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We don't know if Iran will use cyberattacks to avenge the death of Gen. Qassem Soleimani, but it didn't take long for a new hashtag promising payback to take off. Meanwhile, the U.S. military banned TikTok, and the FBI is warning companies about Maze ransomware. Here's all that, and everything else you might have missed during the holiday break. This is CyberScoop for Monday, January 6.

Soleimani's death triggers Twitter propaganda

Twitter accounts claiming to be located in Iran and throughout the Middle East pushed out many thousands of tweets under a handful of hashtags, such as #HardRevenge and #DeathToAmerica, promising payback against the U.S. for President Donald Trump’s order to kill Iranian general Qassem Soleimani. The #HardRevenge hashtag was included in 95,000 tweets between Jan. 1 and Jan. 3, according to Kanishk Karan, a researcher at the Atlantic Council’s Digital Forensics Research Lab. There were zero mentions in all of December 2019, he added. Jeff Stone has more context.

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Understanding Iran's cyber capabilities

Iran could tap its hacking capabilities, much matured in recent years, as part of a campaign to avenge the U.S. assassination of its top general. Iranian hackers have a penchant for data-wiping attacks and a recent interest in targeting industrial control systems. Experts told CyberScoop there are pros and cons to Iran responding to Soleimani’s killing in cyberspace, though. On the one hand, it is an asymmetrical option short of war. On the other, it is not the unambiguous response that Iran craves right now, they said. Sean Lyngaas and Shannon Vavra had the story.

The military's about-face on TikTok

Back in November, the U.S. Army was using the video-sharing app TikTok to recruit new personnel. Then, on Dec. 30, an Army spokeswoman told reporters the app, used by some 1.3 billion people, includes "potential security risks associated with its use," and it's not allowed on any government-issued phones (the Defense Department, Navy and Marines all banned TikTok already).The Coast Guard and Air Force have followed suit, the Wall Street Journal reported. The bans are based on concerns that TikTok's parent company, ByteDance, may be forced to share users' personal data, like their location and movements, with the Chinese government. Jeff has more on the decision.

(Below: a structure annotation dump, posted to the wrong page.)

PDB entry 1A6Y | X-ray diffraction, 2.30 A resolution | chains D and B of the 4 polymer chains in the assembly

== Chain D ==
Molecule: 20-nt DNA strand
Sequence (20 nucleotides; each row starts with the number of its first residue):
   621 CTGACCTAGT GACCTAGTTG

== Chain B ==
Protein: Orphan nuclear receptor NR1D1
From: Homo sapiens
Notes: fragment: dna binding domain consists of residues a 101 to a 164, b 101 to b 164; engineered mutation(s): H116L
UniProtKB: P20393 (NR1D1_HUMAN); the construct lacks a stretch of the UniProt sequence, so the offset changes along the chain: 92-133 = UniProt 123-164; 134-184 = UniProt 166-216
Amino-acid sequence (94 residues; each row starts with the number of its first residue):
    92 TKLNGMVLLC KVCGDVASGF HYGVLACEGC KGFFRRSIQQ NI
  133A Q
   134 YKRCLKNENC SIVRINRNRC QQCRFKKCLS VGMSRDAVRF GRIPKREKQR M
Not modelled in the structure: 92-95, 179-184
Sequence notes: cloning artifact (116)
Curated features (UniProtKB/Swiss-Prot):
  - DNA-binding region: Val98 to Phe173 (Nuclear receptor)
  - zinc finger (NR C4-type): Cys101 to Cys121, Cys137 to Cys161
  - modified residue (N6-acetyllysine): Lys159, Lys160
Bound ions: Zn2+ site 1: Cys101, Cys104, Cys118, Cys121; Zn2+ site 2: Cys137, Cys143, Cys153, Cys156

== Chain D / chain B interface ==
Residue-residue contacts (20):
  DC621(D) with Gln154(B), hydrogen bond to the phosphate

FBI warns companies about Maze ransomware

The FBI is warning U.S. companies about a series of recent ransomware attacks in which the perpetrator, sometimes posing as a government agency, steals data and then encrypts it to further extort victims. In a December advisory to the private sector, the FBI called for vigilance to combat the so-called Maze ransomware, which the bureau said began hitting U.S. organizations in November. “From its initial observation, Maze used multiple methods for intrusion, including the creation of malicious look-a-like cryptocurrency sites and malspam campaigns impersonating government agencies and well-known security vendors,” it says. Sean has the alert.

Microsoft scrubs 50 sites used by North Korean hackers

Microsoft announced last week it won a court order allowing it to take over 50 websites that a hacking group Microsoft refers to as Thallium (also known as APT37, or Reaper) has used as part of a campaign to steal sensitive data. Thallium would send phishing emails which directed would-be victims to malicious websites, where they would be prompted to enter their username and password. A successful effort would provide Thallium access to victimized account data including messages, contact lists and appointments. This effort marks the fourth time Microsoft has used U.S. courts to sink nation-state hacking infrastructure. Jeff has the details.

Ryuk ransomware clean-up forced maritime facility offline for 30 hours

The incident resulted in the disruption of “the entire corporate IT network,” and difficulties for camera and physical access controls, among other tasks, according to a Coast Guard advisory. The facility shut down its primary operations for 30 hours while incident responders reacted to the situation. This bulletin came five months after the Coast Guard encouraged mariners to focus on basic cybersecurity measures after a ship headed toward the Port of New York and New Jersey endured a “significant” cyber incident. Since then, the Coast Guard has simulated cyberattacks against critical trading hubs, using military personnel to ferret out malware that, if real, could have disabled key functionalities at a seaport. Jeff has the bulletin.

A post-Christmas reminder

A critical vulnerability was announced in Citrix’s Application Delivery Controller (ADC) and Gateway products that could give attackers unauthorized access to enterprise networks as well as the ability to run code on them. The company says the vulnerability spans several years’ worth of Citrix technology, impacting Citrix ADC and Citrix Gateway 13.0, 12.1, 12.0, 11.1, and 10.5. Citrix says customers should follow the company's stopgap mitigation, which blocks certain SSL VPN requests. It will be pushing a firmware update for the appliance to fully fix the issue, though there is no date for when that will be issued. Greg Otto has the full story.

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